React Native, together with Expo SDK, accelerated the process of mobile app development enormously. What if I told you you could push it even further by adopting continuous integration and deployment practices?
What is CI/CD?
CI/CD stands for continuous integration and continuous deployment. Continuous integration is the practice of integrating some changes in the code into the rest of the codebase and making sure it does not break anything (using unit tests and integration tests). Continuous deployment is the automation of the deployment process, allowing teams to save time and iterate faster. Combined together, these practices reduce the overhead of having a big team and codebase, make sure your code is clean and consistent, and allow the developers to focus on the code rather than the infrastructure.
What are Github Actions?
Github Actions are small scripts that can plug into common Github features, like opening a pull request, creating an issue, merging into master and so on. There are already thousands of actions created that you can use in your projects. Github Actions let you automate literally anything you can think of, including running tests, deploying builds to production, labeling PRs based on changed files and much more. Oh, and did I mention that Github Actions are completely free for public repositories 🎉 🎉 🎉?
Create a sample project
To show you the power of Github Actions, I will walk you through creating a simple Expo mobile app and setting up Github Actions to automate its testing and deployment. This tutorial is not about React Native though, so I will be assuming you have some knowledge on mobile development. If not, check out this tutorial first.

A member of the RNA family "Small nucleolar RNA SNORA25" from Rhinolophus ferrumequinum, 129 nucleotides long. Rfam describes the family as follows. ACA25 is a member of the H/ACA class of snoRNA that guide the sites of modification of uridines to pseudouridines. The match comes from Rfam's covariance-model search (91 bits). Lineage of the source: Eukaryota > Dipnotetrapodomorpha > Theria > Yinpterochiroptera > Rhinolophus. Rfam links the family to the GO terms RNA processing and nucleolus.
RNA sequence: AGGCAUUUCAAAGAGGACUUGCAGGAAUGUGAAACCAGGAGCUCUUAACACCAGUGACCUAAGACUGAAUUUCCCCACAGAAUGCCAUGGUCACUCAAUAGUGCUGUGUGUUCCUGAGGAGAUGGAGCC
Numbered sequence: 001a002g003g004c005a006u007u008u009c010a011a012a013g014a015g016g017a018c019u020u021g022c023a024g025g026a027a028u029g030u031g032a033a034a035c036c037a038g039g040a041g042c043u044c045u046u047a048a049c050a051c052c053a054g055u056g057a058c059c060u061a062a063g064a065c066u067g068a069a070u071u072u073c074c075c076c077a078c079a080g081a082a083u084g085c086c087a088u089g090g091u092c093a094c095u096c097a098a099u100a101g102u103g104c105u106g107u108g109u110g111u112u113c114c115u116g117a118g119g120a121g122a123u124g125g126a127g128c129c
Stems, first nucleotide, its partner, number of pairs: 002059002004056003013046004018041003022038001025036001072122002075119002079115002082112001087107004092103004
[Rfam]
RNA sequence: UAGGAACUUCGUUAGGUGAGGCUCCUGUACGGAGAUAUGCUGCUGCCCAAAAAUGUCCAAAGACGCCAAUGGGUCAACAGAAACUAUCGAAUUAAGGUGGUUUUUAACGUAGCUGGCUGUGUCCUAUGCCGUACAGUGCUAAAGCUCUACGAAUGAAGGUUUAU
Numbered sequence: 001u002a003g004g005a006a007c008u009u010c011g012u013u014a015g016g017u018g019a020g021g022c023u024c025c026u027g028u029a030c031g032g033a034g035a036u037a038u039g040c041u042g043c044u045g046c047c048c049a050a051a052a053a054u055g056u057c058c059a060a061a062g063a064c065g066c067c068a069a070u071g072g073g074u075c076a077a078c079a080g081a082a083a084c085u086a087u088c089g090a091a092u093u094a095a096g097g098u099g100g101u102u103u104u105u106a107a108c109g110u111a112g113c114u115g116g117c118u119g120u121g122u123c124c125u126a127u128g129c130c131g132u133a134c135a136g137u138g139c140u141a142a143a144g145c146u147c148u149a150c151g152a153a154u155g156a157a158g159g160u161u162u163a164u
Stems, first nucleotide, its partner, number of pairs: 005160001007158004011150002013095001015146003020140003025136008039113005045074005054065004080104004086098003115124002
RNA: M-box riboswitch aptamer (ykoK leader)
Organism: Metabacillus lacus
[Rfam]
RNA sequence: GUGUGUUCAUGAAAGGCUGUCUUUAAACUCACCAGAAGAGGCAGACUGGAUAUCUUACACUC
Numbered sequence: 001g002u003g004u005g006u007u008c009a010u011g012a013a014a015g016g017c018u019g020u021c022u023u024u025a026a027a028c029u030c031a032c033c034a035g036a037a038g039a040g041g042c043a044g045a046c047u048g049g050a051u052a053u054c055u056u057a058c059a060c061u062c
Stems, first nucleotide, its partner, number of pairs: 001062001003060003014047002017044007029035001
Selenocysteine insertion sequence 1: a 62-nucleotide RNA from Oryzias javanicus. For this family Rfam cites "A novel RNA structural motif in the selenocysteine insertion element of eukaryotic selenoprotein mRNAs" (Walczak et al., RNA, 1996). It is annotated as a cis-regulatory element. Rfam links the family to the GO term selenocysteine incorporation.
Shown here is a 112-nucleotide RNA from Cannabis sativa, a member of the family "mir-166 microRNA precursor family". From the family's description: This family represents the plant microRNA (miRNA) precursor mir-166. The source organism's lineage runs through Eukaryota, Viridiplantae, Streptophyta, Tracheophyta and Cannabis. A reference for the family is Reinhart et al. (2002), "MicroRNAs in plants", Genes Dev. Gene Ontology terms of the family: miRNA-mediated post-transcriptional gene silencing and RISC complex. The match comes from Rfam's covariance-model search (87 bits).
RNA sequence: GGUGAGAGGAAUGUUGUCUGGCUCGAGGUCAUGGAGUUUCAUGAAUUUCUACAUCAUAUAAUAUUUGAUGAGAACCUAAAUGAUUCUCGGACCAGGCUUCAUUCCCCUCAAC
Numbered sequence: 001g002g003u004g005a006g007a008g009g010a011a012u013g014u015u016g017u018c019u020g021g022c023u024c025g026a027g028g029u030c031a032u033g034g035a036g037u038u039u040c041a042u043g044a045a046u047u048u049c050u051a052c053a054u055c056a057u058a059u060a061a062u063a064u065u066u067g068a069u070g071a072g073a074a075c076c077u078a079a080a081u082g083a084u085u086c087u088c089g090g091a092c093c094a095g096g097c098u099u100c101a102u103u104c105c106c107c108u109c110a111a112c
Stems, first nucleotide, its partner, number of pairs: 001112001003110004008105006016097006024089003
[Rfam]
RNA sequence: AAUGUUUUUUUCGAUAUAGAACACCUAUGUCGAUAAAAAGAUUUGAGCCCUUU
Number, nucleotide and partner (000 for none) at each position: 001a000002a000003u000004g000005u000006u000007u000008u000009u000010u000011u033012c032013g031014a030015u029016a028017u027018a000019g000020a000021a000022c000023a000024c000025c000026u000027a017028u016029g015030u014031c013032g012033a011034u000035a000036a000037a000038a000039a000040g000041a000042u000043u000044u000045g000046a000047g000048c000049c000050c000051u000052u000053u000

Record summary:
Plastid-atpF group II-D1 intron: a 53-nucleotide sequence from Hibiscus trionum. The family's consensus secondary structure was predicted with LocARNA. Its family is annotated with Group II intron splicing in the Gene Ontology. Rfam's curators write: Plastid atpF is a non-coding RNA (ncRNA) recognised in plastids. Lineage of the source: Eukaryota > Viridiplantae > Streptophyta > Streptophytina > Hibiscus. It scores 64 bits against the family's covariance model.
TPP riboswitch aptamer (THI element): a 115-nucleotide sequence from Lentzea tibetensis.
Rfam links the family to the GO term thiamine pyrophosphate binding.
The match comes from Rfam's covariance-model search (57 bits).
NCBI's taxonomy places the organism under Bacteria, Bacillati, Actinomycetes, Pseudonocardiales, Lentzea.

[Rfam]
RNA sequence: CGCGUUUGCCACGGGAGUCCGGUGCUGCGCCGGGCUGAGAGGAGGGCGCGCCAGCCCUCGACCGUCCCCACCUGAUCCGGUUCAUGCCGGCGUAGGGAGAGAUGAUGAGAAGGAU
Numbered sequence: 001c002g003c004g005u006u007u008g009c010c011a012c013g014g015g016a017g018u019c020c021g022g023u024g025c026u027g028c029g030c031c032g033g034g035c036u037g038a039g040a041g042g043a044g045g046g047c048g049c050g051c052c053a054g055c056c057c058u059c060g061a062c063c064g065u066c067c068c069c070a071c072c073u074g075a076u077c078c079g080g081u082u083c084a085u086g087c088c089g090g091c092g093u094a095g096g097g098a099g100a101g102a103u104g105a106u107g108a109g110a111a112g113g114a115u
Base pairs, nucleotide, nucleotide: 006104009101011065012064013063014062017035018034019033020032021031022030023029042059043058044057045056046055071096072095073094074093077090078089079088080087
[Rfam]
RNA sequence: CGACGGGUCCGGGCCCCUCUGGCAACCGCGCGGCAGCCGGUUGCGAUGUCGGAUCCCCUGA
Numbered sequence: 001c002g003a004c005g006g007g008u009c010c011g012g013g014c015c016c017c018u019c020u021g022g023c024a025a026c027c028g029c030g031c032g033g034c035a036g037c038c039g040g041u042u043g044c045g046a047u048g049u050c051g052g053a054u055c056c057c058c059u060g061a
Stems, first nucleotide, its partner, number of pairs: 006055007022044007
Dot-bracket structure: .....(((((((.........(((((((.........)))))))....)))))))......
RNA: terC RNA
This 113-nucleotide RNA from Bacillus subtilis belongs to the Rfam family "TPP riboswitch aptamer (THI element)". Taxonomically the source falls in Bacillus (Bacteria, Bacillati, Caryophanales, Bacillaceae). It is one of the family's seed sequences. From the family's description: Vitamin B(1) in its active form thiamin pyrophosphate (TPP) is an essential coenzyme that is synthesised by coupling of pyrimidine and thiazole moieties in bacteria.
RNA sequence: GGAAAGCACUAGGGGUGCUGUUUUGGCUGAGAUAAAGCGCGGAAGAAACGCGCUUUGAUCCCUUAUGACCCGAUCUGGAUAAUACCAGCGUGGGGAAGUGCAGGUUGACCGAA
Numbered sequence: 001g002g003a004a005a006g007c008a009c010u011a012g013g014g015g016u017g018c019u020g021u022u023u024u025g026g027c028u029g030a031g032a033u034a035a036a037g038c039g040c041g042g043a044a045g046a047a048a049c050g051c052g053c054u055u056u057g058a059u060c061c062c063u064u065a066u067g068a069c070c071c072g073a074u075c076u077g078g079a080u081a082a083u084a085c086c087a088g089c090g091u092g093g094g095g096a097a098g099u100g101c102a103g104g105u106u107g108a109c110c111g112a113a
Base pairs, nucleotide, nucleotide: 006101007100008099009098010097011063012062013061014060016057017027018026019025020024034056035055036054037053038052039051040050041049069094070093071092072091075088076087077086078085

To create a new Expo SDK project, firstly make sure you have
expo-cli installed by running this command:
npm i -g expo-cli
Now you can create a project:
Expo will ask you a few configuration questions. Choose blank as the app template and enter a name for your project. After a few minutes, your project will be created. You can check if everything works by opening the project folder and running this command:
Note: you will need a mobile phone or an emulator with Expo client installed to run your app. This is how it should look:
Publish your project on Github
To use Github Actions, your project needs to be hosted on Github (duh). To do it, first create a repo on Github. This link will take you to the new repo page. Enter a name and a description (if you want to) for your new repo. After your repo is created, it is time to publish your project to Github. Open the terminal in the project folder and run these commands in it: